Endomorphin

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The endomorphins are a group of endogenous opioid peptides consisting of endomorphin-1 (Tyr-Pro-Trp-Phe-NH2) and endomorphin-2 (Tyr-Pro-Phe-Phe-NH2). They are tetrapeptides with the highest known affinity and selectivity for the μ-opioid receptor. Endomorphin-1 is found in the nucleus of the solitary tract, the periventricular hypothalamus, and the dorsomedial hypothalamus, where it is found within histaminergic neurons and may regulate sedative and arousal behaviors.[1] It is assumed that endomorphins are the cleavage products of a larger precursor, but this polypeptide or protein has not yet been identified.[2]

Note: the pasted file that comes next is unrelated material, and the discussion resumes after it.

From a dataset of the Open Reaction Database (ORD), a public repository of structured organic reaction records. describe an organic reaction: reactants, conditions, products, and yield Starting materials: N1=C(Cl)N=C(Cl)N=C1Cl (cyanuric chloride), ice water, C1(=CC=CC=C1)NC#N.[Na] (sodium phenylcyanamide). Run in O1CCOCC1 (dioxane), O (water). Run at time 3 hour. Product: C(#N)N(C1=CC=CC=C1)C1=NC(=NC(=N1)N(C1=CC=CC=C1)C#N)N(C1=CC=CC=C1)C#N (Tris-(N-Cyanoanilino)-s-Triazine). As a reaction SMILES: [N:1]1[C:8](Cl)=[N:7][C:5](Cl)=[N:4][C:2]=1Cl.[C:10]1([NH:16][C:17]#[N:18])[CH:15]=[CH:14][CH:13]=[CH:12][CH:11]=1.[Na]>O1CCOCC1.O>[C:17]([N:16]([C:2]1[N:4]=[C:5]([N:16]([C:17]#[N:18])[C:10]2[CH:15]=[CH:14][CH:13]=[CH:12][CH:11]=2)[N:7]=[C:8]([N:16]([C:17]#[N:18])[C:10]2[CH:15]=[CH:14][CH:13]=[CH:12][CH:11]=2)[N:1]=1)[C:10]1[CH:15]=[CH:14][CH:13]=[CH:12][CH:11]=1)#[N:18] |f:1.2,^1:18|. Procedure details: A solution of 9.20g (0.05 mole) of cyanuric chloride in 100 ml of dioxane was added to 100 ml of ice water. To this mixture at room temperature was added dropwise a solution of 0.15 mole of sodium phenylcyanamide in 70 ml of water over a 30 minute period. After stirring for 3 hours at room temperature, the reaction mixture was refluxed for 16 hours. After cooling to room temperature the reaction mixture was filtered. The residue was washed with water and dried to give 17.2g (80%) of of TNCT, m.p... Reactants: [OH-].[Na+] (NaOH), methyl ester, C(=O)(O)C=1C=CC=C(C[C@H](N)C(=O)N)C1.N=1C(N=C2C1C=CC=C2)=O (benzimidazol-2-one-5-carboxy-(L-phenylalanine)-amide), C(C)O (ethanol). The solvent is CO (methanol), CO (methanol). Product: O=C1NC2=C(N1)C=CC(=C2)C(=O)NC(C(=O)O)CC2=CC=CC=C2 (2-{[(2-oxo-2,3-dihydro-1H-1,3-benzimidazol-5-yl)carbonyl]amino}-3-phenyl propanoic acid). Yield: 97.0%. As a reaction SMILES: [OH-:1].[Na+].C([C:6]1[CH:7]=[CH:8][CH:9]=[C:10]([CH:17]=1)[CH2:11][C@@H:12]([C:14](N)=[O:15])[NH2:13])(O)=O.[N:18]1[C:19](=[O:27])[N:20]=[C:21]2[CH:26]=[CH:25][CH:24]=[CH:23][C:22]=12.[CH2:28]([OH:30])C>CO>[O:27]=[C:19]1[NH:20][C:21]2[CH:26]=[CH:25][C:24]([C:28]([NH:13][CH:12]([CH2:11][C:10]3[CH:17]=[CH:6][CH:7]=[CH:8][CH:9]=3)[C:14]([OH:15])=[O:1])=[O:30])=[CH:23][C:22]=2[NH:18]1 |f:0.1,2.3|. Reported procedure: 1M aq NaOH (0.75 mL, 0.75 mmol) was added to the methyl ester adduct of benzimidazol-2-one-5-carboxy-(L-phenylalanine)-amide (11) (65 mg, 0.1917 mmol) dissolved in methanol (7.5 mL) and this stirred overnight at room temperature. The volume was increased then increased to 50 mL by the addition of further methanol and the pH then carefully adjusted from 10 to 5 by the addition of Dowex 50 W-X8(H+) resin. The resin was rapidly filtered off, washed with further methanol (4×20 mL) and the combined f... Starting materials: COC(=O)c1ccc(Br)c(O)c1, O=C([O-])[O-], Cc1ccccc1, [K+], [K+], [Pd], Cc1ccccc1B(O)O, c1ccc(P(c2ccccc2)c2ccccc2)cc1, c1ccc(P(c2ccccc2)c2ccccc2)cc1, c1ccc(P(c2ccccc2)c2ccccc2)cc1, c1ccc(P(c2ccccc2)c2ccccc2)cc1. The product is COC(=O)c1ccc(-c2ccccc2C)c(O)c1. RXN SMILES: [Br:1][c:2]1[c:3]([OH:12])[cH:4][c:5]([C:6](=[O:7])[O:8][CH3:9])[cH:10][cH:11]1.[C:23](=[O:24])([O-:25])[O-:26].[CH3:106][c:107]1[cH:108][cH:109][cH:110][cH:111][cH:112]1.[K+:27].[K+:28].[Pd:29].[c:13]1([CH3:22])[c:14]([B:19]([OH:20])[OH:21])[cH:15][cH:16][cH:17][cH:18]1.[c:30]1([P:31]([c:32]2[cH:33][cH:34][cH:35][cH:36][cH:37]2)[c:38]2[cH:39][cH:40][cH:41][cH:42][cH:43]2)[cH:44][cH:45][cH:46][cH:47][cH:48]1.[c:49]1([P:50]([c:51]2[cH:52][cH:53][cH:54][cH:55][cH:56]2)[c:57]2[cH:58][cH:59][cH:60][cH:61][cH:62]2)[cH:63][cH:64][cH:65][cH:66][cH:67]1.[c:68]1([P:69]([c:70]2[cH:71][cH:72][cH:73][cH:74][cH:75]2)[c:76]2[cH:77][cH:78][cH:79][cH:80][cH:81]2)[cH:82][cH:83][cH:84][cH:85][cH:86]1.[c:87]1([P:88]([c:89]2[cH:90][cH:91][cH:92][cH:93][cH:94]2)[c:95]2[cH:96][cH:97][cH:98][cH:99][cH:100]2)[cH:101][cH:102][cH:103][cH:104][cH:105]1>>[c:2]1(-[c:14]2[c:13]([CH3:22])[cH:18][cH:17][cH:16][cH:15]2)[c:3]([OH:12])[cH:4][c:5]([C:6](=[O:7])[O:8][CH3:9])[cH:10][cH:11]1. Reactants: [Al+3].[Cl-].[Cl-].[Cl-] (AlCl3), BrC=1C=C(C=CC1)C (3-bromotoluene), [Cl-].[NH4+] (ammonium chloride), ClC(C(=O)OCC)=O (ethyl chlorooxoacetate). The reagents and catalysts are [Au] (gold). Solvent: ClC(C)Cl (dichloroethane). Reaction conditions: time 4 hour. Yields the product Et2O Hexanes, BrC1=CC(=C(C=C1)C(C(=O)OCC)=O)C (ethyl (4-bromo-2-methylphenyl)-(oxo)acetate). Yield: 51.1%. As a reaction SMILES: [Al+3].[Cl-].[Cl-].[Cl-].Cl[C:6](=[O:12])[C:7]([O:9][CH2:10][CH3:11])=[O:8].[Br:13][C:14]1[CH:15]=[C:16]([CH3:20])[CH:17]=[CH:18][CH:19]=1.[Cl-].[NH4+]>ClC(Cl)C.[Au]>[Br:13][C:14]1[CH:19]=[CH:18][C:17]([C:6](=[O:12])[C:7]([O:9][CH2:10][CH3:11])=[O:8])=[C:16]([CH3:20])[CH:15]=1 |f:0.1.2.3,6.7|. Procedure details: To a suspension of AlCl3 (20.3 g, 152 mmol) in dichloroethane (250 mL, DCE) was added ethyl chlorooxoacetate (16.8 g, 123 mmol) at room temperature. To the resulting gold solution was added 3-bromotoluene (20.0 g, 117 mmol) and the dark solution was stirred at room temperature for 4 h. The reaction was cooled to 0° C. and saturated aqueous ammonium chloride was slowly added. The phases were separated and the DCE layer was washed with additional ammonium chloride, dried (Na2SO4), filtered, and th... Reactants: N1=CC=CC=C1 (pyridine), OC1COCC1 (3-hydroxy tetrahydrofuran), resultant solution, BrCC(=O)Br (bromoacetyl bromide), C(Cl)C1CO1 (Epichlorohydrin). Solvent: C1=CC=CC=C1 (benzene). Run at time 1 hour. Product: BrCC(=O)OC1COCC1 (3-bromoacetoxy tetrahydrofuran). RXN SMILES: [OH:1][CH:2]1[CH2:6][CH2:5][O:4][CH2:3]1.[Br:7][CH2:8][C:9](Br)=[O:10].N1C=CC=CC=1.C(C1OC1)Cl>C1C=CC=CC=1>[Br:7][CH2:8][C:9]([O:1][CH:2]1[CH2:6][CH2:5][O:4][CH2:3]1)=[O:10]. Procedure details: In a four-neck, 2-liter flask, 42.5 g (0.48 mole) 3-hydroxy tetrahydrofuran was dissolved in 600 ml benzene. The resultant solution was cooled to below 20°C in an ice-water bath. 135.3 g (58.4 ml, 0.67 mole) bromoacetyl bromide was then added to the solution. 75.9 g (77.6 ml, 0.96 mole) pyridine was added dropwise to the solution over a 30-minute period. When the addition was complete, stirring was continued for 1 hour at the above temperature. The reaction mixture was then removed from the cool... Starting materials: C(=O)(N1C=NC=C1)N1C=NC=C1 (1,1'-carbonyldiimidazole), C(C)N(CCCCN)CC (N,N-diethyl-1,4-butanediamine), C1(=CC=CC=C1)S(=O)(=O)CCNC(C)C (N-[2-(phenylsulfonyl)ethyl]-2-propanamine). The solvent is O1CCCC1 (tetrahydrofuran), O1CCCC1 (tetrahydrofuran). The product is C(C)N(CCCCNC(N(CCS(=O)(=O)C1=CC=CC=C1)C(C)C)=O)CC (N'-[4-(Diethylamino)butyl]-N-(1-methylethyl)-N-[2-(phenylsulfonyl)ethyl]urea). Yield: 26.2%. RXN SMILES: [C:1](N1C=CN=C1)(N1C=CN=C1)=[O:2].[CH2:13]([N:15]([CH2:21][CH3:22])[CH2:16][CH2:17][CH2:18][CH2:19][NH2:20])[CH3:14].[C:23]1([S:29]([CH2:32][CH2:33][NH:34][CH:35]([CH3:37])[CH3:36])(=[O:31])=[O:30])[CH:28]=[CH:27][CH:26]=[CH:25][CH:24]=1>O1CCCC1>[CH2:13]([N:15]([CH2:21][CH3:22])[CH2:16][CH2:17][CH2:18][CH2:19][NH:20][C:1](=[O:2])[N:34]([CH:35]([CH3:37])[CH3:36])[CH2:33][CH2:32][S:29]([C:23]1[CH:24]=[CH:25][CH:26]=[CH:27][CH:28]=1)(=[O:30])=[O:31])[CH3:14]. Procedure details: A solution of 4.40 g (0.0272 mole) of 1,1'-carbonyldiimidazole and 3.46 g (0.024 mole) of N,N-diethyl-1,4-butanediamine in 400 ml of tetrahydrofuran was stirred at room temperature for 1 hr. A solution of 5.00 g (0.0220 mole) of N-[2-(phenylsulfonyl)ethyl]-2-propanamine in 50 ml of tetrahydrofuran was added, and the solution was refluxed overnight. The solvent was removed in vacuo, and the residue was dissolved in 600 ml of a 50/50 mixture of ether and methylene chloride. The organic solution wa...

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  1. ^ Greco, MA; Fuller, PM; Jhou, TC; Martin-Schild, S; Zadina, JE; Hu, Z; Shiromani, P; Lu, J (2008). "Opioidergic projections to sleep-active neurons in the ventrolateral preoptic nucleus". Brain Research 1245: 96–107. doi:10.1016/j.brainres.2008.09.043. PMC 2753822. PMID 18840417. 
  2. ^ Stefan Offermanns; Walter Rosenthal (14 August 2008). Encyclopedia of Molecular Pharmacology. Springer Science & Business Media. pp. 904–. ISBN 978-3-540-38916-3.